Zanzibar Dowry Chest

Zanzibar Dowry Chest.

PRESENTING a STUNNING EXAMPLE of an Early 20th Century Zanzibar Dowry Chest from circa 1920.

The chest is in the classic shape and design of what is commonly known as a ‘Zanzibar Chest’………but it was most likely made in the Middle East…Probably Oman.

Oman is geographically close to the island of Zanzibar.

It has heavy ‘Moorish’ influences, as does a lot of furniture from North Africa, the Middle East and Indo-Persia. The classic ‘Zanzibar Chest’ was decorated with brass studs in ‘Moorish’ patterns and styles….some were made using bone inlay.

The chest would have been made as a ‘Dowry Chest’ for keeping and storing the Bride’s valuables before and during marriage (mostly arranged marriages thereby requiring the payment of a ‘dowry’).

The ‘Chest’ was designed to sit against a wall or most likely the end of a bed. The back of the chest is undecorated.

It sits loosely on 4 decorated and separate legs or columns….these can be removed and the chest rested on the floor or on a table etc.

It is made of a Middle Eastern hardwood…possibly olivewood.

This is a TRULY OUTSTANDING example of a chest of this type!

It has highly decorated panels, a highly decorated front locking plate, highly decorated hinges and a brass plaque (presumably the makers label…apologies but I cannot read Arabic). It has to heavy brass handles on each side for lifting and carrying.

Most Zanzibar Chests were simply highly decorated on the outside and plain on the inside. This one is special, in that it has 5 small drawers with handles at the base. It also has a lidded compartment and shelf, on the inside.


Zanzibar (/ˈzænzɪbɑːr/SwahiliZanzibarArabicزنجبار‎ Zanjibār) is a semi-autonomous region of Tanzania in East Africa. It is composed of the Zanzibar Archipelago in the Indian Ocean, 25–50 kilometres (16–31 mi) off the coast of the mainland, and consists of many small islands and two large ones: Unguja (the main island, referred to informally as Zanzibar) and Pemba Island. The capital is Zanzibar City, located on the island of Unguja. Its historic centre is Stone Town, which is a World Heritage Site.

The name Zanzibar is derived from the Persian zang-bâr signifying “black coast”.[5]

Zanzibar’s main industries are spicesraffia, and tourism.[6] In particular, the islands produce clovesnutmegcinnamon, and black pepper. For this reason, the Zanzibar Archipelago, together with Tanzania’s Mafia Island, are sometimes called the “Spice Islands” (a term also associated with the Maluku Islands of Indonesia).

In 1698, Zanzibar came under the influence of the Sultanate of Oman.[19] There was a brief revolt against Omani rule in 1784. Rather than a form of colonization in the modern sense, this was an invited sphere of influence. Wealthy patricians invited Omani merchant princes to settle on Zanzibar, rather than the former conquering the latter. In the first half of the nineteenth-century, locals saw the Busaidi sultans as powerful merchant princes whose patronage would benefit their island. Many locals today continue to emphasize that indigenous Zanzibaris had invited Seyyid Said, the first Busaidi sultan, to their island. Cultivating a patron-client relationship with powerful families was a strategy used by many Swahili coast towns since at least the fifteenth century.[20]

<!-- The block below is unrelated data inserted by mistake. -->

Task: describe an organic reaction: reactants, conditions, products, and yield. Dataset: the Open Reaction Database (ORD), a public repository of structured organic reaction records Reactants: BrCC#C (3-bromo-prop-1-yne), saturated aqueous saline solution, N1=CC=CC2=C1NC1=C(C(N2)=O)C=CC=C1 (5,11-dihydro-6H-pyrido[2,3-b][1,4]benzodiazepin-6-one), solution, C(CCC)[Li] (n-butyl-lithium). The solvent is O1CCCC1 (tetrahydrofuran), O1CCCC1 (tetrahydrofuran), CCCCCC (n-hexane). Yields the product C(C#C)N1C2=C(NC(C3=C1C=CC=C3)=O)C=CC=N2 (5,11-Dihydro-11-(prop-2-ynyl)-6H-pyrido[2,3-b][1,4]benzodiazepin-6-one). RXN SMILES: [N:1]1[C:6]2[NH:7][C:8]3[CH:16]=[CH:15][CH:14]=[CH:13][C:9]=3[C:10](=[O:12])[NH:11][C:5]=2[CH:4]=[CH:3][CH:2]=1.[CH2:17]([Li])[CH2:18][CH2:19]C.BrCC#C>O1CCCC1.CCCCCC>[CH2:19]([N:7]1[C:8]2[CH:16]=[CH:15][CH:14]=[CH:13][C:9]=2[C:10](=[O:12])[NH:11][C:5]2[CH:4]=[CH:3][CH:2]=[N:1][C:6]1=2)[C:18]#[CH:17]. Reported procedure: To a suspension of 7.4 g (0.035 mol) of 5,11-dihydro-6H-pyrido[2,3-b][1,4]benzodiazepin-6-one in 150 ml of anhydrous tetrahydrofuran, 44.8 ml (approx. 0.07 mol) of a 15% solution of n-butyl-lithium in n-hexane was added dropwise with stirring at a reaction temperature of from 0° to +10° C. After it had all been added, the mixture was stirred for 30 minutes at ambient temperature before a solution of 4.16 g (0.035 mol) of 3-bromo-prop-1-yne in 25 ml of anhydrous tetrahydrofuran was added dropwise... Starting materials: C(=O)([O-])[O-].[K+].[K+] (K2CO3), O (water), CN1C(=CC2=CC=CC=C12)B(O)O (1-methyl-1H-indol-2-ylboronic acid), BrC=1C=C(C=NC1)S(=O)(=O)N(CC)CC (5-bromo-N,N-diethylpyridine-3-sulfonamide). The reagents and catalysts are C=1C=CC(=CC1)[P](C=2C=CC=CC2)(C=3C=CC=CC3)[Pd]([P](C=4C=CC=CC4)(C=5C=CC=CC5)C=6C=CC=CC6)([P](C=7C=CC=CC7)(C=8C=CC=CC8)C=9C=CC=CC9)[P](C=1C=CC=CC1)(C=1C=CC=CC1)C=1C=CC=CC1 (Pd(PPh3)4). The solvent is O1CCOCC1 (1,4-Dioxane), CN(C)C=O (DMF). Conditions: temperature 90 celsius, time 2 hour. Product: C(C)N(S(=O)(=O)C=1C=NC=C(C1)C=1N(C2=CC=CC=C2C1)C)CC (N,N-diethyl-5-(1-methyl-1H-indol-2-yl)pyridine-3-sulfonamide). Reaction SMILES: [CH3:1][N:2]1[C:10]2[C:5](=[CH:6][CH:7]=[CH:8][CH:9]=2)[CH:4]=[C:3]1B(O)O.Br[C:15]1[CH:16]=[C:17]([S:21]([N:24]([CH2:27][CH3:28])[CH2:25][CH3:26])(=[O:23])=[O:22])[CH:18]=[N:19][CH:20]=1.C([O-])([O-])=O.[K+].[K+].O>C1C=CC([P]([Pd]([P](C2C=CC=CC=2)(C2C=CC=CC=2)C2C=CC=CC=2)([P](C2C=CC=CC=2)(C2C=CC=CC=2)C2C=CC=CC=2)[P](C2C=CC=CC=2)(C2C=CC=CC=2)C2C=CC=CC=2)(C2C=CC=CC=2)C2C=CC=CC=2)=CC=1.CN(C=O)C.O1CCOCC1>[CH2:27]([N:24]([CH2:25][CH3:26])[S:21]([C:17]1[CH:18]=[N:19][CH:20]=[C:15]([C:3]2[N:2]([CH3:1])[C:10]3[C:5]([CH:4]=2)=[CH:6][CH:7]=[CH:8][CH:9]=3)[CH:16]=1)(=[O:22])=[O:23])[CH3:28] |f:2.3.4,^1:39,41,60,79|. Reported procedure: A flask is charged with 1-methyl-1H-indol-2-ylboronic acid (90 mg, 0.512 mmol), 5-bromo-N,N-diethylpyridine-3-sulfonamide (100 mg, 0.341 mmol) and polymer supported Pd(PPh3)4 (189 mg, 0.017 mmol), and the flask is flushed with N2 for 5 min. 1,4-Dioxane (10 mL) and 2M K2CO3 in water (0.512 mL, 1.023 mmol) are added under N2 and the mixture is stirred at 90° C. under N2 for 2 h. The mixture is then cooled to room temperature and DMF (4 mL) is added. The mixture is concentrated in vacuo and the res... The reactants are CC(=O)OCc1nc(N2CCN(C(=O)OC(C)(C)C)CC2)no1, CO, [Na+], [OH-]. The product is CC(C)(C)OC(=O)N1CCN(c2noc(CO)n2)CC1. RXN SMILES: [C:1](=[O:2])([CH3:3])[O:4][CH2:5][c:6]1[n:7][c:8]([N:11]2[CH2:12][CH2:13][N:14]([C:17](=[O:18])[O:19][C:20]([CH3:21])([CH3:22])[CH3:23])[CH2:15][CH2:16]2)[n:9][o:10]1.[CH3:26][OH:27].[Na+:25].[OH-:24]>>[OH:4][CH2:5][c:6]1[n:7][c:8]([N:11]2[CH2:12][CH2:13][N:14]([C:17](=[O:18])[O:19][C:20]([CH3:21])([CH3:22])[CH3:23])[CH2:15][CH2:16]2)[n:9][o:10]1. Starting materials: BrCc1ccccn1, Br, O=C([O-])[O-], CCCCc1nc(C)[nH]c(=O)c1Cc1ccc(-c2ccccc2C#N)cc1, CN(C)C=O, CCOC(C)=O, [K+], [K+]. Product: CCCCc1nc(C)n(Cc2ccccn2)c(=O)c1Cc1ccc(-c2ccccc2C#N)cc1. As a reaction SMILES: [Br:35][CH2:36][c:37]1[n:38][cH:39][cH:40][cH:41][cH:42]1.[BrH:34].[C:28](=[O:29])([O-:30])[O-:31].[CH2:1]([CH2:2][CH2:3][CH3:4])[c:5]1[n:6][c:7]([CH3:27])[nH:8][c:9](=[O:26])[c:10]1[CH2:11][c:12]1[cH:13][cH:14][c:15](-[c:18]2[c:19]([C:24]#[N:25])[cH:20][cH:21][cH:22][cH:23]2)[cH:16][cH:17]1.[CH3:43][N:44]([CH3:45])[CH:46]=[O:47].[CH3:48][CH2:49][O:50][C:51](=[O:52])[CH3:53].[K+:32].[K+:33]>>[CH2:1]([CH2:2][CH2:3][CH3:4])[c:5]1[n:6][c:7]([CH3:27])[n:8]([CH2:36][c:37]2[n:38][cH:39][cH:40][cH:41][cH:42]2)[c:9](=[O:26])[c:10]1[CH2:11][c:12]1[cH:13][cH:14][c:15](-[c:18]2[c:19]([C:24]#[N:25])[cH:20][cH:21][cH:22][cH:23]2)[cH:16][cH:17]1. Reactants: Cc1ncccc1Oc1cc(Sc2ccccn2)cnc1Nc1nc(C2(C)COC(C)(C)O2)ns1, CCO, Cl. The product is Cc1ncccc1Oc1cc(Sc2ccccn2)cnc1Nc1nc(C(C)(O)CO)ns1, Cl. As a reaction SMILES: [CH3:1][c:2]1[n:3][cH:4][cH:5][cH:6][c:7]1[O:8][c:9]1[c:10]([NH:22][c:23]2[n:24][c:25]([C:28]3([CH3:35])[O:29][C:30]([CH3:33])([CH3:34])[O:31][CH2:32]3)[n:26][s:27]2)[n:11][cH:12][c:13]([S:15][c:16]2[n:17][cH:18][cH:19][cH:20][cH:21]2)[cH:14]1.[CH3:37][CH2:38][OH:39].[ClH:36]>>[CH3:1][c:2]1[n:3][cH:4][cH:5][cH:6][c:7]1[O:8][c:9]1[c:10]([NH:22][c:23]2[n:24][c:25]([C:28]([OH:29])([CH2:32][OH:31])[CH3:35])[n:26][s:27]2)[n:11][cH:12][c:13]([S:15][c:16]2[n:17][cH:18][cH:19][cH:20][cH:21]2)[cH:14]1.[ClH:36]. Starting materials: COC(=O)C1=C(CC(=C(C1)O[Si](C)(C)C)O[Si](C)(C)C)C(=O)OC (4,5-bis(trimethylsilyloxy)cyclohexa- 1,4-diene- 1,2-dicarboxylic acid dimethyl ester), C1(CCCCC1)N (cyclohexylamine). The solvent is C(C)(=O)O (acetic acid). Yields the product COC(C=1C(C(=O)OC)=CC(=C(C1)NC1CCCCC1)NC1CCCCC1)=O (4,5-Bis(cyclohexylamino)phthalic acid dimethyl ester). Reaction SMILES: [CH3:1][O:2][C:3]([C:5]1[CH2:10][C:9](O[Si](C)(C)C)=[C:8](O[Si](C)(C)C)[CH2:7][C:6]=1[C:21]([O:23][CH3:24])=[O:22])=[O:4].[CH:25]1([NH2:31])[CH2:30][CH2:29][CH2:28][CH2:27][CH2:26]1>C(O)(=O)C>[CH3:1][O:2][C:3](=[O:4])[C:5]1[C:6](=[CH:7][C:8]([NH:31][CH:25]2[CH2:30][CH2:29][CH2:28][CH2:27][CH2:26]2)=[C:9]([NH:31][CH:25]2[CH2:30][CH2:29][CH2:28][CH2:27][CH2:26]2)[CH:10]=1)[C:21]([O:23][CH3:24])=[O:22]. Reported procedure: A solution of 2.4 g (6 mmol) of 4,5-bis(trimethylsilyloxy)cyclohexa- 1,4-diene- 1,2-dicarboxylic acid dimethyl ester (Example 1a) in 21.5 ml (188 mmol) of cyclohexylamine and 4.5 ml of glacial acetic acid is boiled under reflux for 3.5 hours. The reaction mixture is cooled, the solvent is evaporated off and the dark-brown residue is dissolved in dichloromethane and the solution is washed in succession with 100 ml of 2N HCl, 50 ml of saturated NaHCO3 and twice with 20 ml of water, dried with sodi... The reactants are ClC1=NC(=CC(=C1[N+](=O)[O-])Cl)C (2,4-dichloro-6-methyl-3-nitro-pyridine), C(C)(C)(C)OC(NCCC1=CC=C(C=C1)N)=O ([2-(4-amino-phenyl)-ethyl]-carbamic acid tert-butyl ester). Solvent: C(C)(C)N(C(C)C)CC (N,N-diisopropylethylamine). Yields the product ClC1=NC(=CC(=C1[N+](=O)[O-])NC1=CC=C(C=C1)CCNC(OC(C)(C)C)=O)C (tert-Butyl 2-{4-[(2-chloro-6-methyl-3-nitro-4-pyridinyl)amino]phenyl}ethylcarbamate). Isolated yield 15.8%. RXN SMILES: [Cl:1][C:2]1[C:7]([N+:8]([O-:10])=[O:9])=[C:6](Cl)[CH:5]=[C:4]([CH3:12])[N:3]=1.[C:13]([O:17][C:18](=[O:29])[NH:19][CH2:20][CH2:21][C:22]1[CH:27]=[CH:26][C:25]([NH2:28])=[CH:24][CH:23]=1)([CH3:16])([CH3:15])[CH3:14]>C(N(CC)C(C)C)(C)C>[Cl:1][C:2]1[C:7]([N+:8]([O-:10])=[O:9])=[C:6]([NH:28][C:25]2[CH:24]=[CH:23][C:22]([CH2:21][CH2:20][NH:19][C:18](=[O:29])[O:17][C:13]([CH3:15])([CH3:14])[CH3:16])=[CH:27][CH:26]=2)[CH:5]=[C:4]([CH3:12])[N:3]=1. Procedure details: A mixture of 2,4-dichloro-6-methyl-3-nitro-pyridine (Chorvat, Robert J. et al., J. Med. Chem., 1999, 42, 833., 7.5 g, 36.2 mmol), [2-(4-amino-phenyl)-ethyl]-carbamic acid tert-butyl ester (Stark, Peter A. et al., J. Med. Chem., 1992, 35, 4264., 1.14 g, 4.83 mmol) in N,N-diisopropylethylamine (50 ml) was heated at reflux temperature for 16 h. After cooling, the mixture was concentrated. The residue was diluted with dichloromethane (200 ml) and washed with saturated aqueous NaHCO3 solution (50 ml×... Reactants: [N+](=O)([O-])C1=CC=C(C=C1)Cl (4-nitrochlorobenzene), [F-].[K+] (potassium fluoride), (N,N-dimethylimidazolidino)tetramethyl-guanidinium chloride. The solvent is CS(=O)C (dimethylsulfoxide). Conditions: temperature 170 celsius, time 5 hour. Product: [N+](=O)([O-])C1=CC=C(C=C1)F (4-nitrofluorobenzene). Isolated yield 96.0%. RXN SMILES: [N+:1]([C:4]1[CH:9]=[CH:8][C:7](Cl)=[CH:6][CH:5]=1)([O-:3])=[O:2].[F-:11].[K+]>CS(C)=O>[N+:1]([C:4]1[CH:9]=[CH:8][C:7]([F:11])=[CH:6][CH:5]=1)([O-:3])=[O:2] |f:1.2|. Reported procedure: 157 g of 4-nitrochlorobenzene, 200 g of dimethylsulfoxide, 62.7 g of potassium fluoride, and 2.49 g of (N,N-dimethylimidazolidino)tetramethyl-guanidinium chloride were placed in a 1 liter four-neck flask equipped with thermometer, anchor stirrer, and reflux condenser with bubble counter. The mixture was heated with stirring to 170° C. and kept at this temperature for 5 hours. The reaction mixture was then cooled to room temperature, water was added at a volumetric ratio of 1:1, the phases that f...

In 1832,[15]:page: 162 or 1840[21]:page: 2,045 (the date varies among sources), Said bin Sultan, Sultan of Muscat and Oman moved his capital from Muscat, Oman to Stone Town. After Said’s death in June 1856, two of his sons, Thuwaini bin Said and Majid bin Said, struggled over the succession. Said’s will divided his dominions into two separate principalities, with Thuwaini to become the Sultan of Oman and Majid to become the first Sultan of Zanzibar. The brothers quarrelled about the will, which was eventually upheld by Charles Canning, 1st Earl Canning, Great Britain’s Viceroy and Governor-General of India.

Until around 1890, the sultans of Zanzibar controlled a substantial portion of the Swahili coast known as Zanj, which included Mombasa and Dar es Salaam. Beginning in 1886, Great Britain and Germany plotted to obtain parts of the Zanzibar sultanate for their own empires.



  • Arabic origins
These chests were also known as “dower chests” in the Middle East. “The more than 300,000 surviving documents in the Cairo Genizah are one of our richest sources of insight into daily life in Egypt from the ninth to the 19th centuries. Among them are numerous marriage contracts, and almost all refer to a dower chest. For it, we see two names used: The muqaddimah[4] was specifically for the bride’s personal possessions; sunduq, which normally came in matching pairs, were for other goods. They were not usually elaborately decorated, except in the case of the ruling class.”



Zanzibar Dowry Chest

Provenance: Bought at Auction..

Dimensions: 28.25″ tall, 50″ wide and 22″ deep

Condition: In SUPERB ORIGINAL CONDITION throughout.


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